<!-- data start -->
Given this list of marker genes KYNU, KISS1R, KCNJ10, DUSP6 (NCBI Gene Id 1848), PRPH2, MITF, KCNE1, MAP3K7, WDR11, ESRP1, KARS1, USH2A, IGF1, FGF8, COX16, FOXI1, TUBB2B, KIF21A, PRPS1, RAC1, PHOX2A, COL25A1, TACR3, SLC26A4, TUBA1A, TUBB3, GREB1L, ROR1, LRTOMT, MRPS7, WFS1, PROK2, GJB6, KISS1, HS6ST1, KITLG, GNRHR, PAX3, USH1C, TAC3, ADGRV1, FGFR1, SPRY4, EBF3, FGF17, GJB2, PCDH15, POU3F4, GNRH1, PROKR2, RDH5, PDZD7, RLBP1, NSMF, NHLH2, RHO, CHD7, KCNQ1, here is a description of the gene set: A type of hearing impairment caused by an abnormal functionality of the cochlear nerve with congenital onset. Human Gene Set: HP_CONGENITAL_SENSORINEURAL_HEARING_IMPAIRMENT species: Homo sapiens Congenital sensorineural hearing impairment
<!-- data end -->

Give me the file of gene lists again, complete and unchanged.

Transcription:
Given this list of marker genes KYNU, KISS1R, KCNJ10, DUSP6 (NCBI Gene Id 1848), PRPH2, MITF, KCNE1, MAP3K7, WDR11, ESRP1, KARS1, USH2A, IGF1, FGF8, COX16, FOXI1, TUBB2B, KIF21A, PRPS1, RAC1, PHOX2A, COL25A1, TACR3, SLC26A4, TUBA1A, TUBB3, GREB1L, ROR1, LRTOMT, MRPS7, WFS1, PROK2, GJB6, KISS1, HS6ST1, KITLG, GNRHR, PAX3, USH1C, TAC3, ADGRV1, FGFR1, SPRY4, EBF3, FGF17, GJB2, PCDH15, POU3F4, GNRH1, PROKR2, RDH5, PDZD7, RLBP1, NSMF, NHLH2, RHO, CHD7, KCNQ1, here is a description of the gene set: A type of hearing impairment caused by an abnormal functionality of the cochlear nerve with congenital onset. Human Gene Set: HP_CONGENITAL_SENSORINEURAL_HEARING_IMPAIRMENT species: Homo sapiens Congenital sensorineural hearing impairment